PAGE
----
Tuesday, January 28, 2014

The Wine and Spice Route | Lamb & Beetroot Curry

One of the more challenging; but rewarding wine and food pairings is that of Asian cuisine, a broad palate, covering the cuisines of China, the South seas, and the Indian sub continent. I recently prepared this fantastic lamb and beetroot curry from the Westminster Cinnamon Club in London and found its best wine match.
Spice whether sweetly aromatic like cinnamon, ginger, or garam marsala or herbal like fennel, cumin, or coriander reacts differently to wine. An all rounder, that not only bridges the two styles of spice, as well as the texture, heat, and flavour of curry may be surprising to many; but Shiraz – particularly chilled sparkling Australian Shiraz is one of the best matches.  The curry had some great flavour enhancers and elements that paired extremely well with the wine. The key spice elements of garam marsala, clove, and chilli along with the unusual herbal notes of the camporus and smokey black cardamom pods in the background as well as beetroot with its earthy aromas and cooked sweetness added additional texture and complexity.

Aromatic & Herbal Spices

Black Cardamon 
Aromatic & wet spices
Cinnamon Club Lamb and Beet Root Curry

Ingredients (serves 4): 
750g leg of lamb, deboned and cut into 1½ inch cubes 
400g beetroot, boiled whole and cut into 1½ inch cubes 
500ml water 
4 tablespoons oil 
1 teaspoon cloves 
4 pods black cardamom 
3 medium size onions, thinly sliced 
150g yoghurt 
3 teaspoons salt 
1½ tablespoons red chilli powder 
1 tablespoon coriander powder 
2 tablespoon ginger and garlic paste 
2 teaspoon coarse red chilli flakes 
1 teaspoon garam masala powder 
4 sprigs of fresh coriander 
Juice of half a lemon 

For pickled vegetables 

500ml distilled white vinegar 
500ml water 
70g sugar 
1 teaspoon salt 
1 teaspoon fennel seeds 
1 teaspoon black onion seeds 
8 baby carrots, cleaned 
8 baby turnips, cleaned 
8 baby radish, cleaned 
8 baby parsnips, cleaned


Marinate the meat with yoghurt, salt, red chilli powder, ground coriander and ginger-garlic paste and keep aside for 20 minutes. 

To prepare the pickled vegetables, combine the water and vinegar with sugar, salt and spices and bring to a boil. Add the vegetables and simmer until they are cooked, but still a bit crunchy. Remove from heat and strain. Retain the liquid for future use.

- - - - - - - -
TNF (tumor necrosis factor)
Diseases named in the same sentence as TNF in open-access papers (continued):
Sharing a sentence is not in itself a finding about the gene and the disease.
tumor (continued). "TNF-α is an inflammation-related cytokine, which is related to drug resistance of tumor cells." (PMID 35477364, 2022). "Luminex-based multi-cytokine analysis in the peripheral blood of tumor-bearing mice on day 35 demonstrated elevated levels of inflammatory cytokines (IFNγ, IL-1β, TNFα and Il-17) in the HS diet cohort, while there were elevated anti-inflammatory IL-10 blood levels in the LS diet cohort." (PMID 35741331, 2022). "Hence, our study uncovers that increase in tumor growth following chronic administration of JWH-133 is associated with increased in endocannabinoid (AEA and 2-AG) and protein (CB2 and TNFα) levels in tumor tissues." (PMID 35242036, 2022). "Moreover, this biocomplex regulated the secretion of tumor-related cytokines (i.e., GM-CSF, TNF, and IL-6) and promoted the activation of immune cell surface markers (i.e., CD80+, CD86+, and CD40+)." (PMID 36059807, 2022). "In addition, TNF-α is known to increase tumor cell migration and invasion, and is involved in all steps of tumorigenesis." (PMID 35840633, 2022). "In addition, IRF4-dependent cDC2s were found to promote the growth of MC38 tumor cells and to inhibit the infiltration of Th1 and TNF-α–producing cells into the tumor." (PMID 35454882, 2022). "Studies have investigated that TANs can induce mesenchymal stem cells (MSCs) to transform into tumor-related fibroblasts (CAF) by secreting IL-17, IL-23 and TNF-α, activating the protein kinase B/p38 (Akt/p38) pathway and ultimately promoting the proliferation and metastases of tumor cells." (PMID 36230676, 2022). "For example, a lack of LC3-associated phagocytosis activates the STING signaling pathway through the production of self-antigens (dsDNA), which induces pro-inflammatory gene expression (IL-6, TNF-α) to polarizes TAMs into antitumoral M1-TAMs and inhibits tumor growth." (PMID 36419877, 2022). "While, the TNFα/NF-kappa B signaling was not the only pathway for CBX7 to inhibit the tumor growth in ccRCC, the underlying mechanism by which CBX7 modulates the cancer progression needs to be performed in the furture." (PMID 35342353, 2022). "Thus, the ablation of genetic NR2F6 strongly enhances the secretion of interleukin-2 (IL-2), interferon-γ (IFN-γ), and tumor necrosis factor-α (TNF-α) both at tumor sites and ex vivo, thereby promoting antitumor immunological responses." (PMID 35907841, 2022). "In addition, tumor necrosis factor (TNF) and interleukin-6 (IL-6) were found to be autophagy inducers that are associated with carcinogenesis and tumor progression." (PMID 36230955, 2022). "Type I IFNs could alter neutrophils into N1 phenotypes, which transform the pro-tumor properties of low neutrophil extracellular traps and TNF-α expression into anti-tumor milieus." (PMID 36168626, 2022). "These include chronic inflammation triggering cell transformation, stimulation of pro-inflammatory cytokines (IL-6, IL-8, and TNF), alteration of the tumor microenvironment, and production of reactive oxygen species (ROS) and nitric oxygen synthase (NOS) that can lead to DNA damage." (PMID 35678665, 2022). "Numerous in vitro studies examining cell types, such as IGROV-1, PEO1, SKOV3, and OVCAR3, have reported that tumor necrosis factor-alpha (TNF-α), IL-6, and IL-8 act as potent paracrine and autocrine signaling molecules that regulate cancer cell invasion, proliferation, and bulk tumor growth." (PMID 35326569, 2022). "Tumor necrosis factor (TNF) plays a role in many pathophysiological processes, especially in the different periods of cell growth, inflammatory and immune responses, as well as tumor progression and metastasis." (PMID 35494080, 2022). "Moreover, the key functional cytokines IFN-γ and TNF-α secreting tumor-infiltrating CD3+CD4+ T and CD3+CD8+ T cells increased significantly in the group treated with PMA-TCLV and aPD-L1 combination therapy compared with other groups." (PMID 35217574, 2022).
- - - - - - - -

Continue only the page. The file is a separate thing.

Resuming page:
Heat oil in a thick bottom pan, add the whole spices and stir for 30 seconds. Add sliced onions and fry until golden brown. Into the same oil, add the marinated meat and cook over a high heat for 10 minutes with constant stirring. Add the chilli flakes and cook for another 2 minutes. Now add the water, reduce the heat and cook for another 20-25 minutes. 

When the meat is nearly cooked and a little water remains, add diced beetroot and garam masala and cook for 5-6 minutes or until meat is tender. 

Remove from the fire and serve hot garnished with coriander sprigs and finished with a squeeze of lemon. 

Serve the lamb curry with rice or bread, topped with the pickled baby vegetables.
My home version 

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Bleasdale Sparkling Shiraz
 The curry itself had a good amount of heat. In the future I'd reduce the amount of chilli and increase the garam marsala to make an even better pairing with the wine.
The chilled Shiraz, served at a similar temperature as white sparkling wine, with its low acidity, soft tannins, ripe fruit, and perceived sweetness  lifted the exotic flavours within the dish without the heat in the dish. The bonus of carbonation, like beer, made for a refreshing cleanse between bites. The Bleasdale has a dense ruby colour, fine mousse, and aromas of raspberry, black cherry, and subtle pepper. On the palate, the wine is medium-bodied, with soft tannins and flavours mirroring the nose along with mulberry, chocolate, and warm spice notes. 

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